April is autism awareness month. As I've seen no official posts on it since I've been here, I've decided to take the initiative.
Autism (and Asperger's syndrome, which is a form of autism) presents difficulties both from the person with the condition, and the people around them. Even though people are becoming more aware of autism, it is still often misunderstood, especially higher functioning autism.
In the workplace, autism can be a mixed bag. Autistics tend to be very focused, averse to lying, and very detail oriented. Obviously, this part is a manager's/coworker's dream.
Then, there's the downsides.
- Resistance to change
- Rigidity of thought
- Inappropriate emotional responses
- Social awkwardness
- inability to easily grasp personal boundaries
- Difficulty dealing with stimulus
- sensory overload
When someone who is autistic is functioning well, it's difficult to recognize that they even have it, until something triggers a reaction, such as a sudden shift in specs, a new coworker, someone walking in with a new perfume, a flickering light, et cetera.
When someone who is autistic doesn't understand something, they may get upset, and pester you about a question they have until they have an answer. They may come across as abrasive, rude, egotistical, arrogant and unyielding. This is usually unintentional.
This can be extremely jarring when someone is normally amiable, friendly, et cetera.
While everyone engages in some form of social scripting behavior, autistic people tend to be rigid with their scripts and find it difficult to go "off script". In the workplace, this can manifest in dragging conversations back to previous topics, hijacking conversations, and rigid adherence to subject matter.
It can also manifest in emotional outbursts over what (to the non autistic) seems to be minor issues, a dogged examination of details to an excessive minutia, or a seeming inability to abandon a topic.
Because of this, autistics face additional difficulties in the workplace.
- We get called creepy due to our inability to judge personal boundaries, or our tendencies to stare (much like cats, it's not actually staring, we're lost in thought)
- We're easily duped as we tend to take people at face value.
- We often mistake politeness for friendliness, and therefore tend to think that people who are nice to us are our friends.
- We tend to do poorly in rapidly changing environments
- We tend to get bogged down in the details.
So, what to do with an autistic coworker?
- Be direct. Many people with autism tend to be confused by niceties. Being direct with them is the most 'polite' thing you can do, even if it would be considered rude towards others.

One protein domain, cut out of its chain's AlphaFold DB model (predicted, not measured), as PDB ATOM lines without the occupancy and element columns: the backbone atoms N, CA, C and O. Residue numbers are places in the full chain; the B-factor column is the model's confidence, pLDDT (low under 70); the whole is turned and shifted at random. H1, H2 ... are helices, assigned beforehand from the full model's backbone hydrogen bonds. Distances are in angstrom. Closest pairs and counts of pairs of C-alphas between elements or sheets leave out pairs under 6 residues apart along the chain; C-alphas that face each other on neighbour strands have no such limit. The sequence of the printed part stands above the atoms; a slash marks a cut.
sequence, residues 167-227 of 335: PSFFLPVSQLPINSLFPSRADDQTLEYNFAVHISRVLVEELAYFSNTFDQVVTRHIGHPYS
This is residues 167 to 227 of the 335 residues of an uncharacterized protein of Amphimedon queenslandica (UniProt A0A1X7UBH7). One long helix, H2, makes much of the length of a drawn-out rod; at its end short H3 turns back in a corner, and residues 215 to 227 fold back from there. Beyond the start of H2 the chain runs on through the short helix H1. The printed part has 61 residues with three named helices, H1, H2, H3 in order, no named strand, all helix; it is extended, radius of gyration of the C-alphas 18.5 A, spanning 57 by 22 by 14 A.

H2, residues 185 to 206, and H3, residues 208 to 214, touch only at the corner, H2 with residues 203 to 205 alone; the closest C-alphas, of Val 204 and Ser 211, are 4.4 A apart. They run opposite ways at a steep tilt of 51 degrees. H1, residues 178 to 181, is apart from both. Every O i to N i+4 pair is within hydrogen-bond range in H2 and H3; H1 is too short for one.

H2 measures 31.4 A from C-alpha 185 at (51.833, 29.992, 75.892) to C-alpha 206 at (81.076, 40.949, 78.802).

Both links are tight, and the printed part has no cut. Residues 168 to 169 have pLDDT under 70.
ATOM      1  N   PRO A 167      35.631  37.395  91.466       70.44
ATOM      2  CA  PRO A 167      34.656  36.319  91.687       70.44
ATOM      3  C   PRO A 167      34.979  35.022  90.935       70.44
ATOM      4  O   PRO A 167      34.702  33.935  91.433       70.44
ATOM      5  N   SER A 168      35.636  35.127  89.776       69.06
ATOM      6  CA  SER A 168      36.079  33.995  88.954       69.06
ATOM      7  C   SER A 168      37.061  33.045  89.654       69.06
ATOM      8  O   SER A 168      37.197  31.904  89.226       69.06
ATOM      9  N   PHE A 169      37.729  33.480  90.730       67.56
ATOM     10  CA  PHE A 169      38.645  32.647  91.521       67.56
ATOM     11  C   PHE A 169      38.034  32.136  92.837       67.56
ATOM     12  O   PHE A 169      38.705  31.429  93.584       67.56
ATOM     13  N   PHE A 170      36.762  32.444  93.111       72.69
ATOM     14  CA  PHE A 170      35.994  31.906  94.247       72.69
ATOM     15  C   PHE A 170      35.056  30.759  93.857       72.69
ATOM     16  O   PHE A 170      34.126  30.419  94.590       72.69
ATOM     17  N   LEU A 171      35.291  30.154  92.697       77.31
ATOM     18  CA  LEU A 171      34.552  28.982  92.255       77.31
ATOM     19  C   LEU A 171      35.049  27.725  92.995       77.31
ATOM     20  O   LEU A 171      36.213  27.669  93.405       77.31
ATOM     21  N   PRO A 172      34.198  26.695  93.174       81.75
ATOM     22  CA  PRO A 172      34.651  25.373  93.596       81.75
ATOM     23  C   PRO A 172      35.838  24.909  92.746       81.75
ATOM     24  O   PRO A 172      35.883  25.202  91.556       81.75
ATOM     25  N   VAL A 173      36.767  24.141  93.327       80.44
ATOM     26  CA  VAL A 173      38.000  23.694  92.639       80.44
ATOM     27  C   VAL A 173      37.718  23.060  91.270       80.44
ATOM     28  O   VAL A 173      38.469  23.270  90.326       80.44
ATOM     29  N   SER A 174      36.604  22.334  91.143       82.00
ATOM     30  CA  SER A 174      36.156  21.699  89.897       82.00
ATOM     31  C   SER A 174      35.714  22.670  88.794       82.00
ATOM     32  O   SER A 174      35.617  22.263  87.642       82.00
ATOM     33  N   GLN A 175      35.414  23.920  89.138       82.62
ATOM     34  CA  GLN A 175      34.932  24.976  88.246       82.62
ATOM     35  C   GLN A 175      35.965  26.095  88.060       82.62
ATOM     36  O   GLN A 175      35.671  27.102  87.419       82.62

- Quantify things. "I want this done by Friday at 3pm" is not demanding to an autistic person, you are merely being precise, which we appreciate.
- Avoid imprecise language like "Can you do this for me when you have some free time?" can confuse a person with autism. see previous bullet point
- Don't touch them, especially from behind. Many people with autism have a hypersensitivity to stimuli, especially touch. In my case, I have to fight the urge to scream every time someone touches me unexpectedly, and I am high functioning, someone with more severe autism may not be able to suppress that urge.
- Point out inappropriate behavior directly, and in private. A diagnosis is not an excuse for bad behavior, and while many people with autism may not realize what they are doing, the behavior still needs to be addressed. Be direct, specific, and firm. Again, don't try to be nice, it will just confuse the person.
- If a person seems to be belligerent about something, be firm and say things like "The matter is settled" or "We will need to discuss this later".
- Work to engage them. Sadly, autism, can create a feedback loop. An autistic person can easily become disengaged, which is often interpreted as disinterest, so people around the autistic person pull back, which makes him even more disengaged, until he ends up withdrawing entirely.
- If you see an autistic person starting have a meltdown, they may no longer be able to make decisions on basic things, and their judgment may be impaired. A bit. Ask them if they need to take a break or a walk.
Lastly, autistics make easy targets and are easily taken advantage of. If you have an autistic coworker, try to be patient and understanding.